Curiouser and Curiouser

Local artist creates a gallery wonderland inspired by Alice’s own

Becky Lang

E WHAT: The Alice Project
WHEN: Until Aug. 17, Gallery hours Friday through Sunday 1 p.m. to 5 p.m.
WHERE: Stevens Square Center for the Arts
TICKETS: Free, $3 donation suggested everybody’s had that moment when they dug “Alice in Wonderland” out of their old pile of disintegrating VHS tapes and watched it as an adult. Suddenly, Alice is an altogether different entity from The Little Mermaid and Sleeping Beauty. She doesn’t deal with princes; she deals with floating letters and hookahs, pills that mess her up and way too many magic mushrooms. In his latest gallery, The Alice Project, local multimedia artist Cris T. Halverson investigates just what it is that makes the Alice phenomenon so contrary to her innocent blue frock and Cinderella hair.

“I wanted to get across the point that we’re all Alice. The real Alice isn’t blond at all,” he explained as he demonstrated digital images filled with Alices of all colors, ages and abilities. One looks like Heather Graham circa Austin Powers, and another is a young girl, sadly – but also suspiciously – staring through a blue keyhole. He is particularly proud of an image called “The Only Way Out of Madness,” which shows an Alice in a wheelchair staring up at an elaborate winding staircase.

Halverson explained that all of his digital images are compilations from his own photography. He often travels to find unique trees and odd hotel lobbies, and stages his own shoots to create particular moods and settings. After that, he begins the meticulous process of combining fragments of each piece, sketching in the shadows and filling in the details. He estimated that each image takes him about 30 hours.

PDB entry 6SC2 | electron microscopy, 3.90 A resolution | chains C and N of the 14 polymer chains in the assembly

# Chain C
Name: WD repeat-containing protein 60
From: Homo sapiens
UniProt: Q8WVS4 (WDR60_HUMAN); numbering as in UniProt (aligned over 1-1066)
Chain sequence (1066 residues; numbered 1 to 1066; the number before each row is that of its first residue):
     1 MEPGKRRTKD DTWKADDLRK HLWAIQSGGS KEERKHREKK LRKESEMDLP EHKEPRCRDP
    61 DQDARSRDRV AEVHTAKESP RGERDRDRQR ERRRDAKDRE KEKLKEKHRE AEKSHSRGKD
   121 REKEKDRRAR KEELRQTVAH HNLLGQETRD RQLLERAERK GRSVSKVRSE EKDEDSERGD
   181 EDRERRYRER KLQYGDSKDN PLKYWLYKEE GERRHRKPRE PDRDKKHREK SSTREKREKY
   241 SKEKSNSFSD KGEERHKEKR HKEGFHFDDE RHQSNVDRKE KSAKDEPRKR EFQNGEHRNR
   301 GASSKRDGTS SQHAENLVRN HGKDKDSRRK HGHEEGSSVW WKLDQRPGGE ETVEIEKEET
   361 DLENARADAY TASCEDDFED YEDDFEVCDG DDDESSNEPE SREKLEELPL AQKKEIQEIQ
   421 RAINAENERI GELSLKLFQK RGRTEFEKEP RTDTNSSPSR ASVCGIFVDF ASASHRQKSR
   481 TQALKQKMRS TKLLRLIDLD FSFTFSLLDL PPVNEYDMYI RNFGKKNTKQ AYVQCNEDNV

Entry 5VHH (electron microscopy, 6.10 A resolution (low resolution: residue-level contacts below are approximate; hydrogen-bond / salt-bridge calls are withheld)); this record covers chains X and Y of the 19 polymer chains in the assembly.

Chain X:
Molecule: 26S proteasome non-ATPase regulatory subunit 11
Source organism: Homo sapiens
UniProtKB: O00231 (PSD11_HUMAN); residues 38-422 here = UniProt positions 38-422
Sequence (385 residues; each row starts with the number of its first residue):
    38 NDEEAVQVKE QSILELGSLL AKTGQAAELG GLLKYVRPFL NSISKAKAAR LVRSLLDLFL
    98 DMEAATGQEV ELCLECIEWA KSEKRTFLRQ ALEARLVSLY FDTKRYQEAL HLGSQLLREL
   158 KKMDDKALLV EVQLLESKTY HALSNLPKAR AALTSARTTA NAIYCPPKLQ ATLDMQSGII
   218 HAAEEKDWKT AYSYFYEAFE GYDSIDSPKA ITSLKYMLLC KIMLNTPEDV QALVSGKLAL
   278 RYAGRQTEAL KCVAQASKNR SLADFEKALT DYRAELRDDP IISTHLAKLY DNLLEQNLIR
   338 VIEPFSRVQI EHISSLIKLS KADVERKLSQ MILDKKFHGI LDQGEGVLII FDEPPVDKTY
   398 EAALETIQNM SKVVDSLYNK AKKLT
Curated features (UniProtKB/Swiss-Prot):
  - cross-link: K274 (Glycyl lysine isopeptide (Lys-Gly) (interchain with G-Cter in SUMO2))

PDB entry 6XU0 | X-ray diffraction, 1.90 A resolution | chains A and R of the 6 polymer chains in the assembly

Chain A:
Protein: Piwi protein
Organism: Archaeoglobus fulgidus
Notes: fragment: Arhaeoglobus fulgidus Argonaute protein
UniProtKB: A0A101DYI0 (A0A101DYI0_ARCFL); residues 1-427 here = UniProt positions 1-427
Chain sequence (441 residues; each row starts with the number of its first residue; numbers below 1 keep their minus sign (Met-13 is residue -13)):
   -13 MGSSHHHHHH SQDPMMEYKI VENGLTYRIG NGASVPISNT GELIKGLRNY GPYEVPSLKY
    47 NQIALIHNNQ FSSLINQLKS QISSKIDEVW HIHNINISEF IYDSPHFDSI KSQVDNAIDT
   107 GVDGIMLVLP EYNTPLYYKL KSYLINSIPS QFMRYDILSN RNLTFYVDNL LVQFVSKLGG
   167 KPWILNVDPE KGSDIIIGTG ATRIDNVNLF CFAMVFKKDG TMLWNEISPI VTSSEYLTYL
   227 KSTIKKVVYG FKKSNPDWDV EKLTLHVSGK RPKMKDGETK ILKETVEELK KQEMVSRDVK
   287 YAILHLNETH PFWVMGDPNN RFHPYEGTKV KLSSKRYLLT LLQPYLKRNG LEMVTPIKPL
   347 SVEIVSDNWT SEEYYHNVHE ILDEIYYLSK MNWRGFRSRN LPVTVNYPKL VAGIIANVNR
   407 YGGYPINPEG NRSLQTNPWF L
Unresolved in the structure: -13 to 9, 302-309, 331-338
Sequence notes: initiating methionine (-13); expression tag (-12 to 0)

The Alice Project doesn’t stop in the second dimension; the art comes off the walls and makes its own down-the-rabbit-hole setting.

“I like art that gets in your way,” he explained, picking up a huge plastic flamingo and playing with his cardboard rendering of chess croquet.

Many images have recurring motifs like pipes and keys, and actual recreations (occasionally made from clay and fired simply in Halverson’s own oven) are set in precise locations to make it appear as if elements of the art are falling into reality.

“I wanted to make people feel uncomfortable from the start,” he revealed. The entrance to the gallery features a huge frame that looks like it is made out of bubbles of black tar, frozen in descent and making the air immediately ominous.

Halverson plans to bring The Alice Project to other galleries in the future. It is currently at the Stevens Square Center for the Arts , a window-filled floor tucked into a building two blocks away from The Electric Fetus.

He is also considering making an adult-themed book of “Alice in Wonderland” characters, revealing that he has R-rated versions of many of his images, pointing to one of a naked, genderless Humpty Dumpty, in particular.

Halverson believes that Alice’s experience connects to college students because her journey represents those kinds of “Bam!” transitions in life where everything is suddenly different.

While it might be true that college’s particular transition makes certain types of students partial to psychedelic colors and distorted-state metaphors, The Alice Project makes sure to cater to every type of inner-Alice.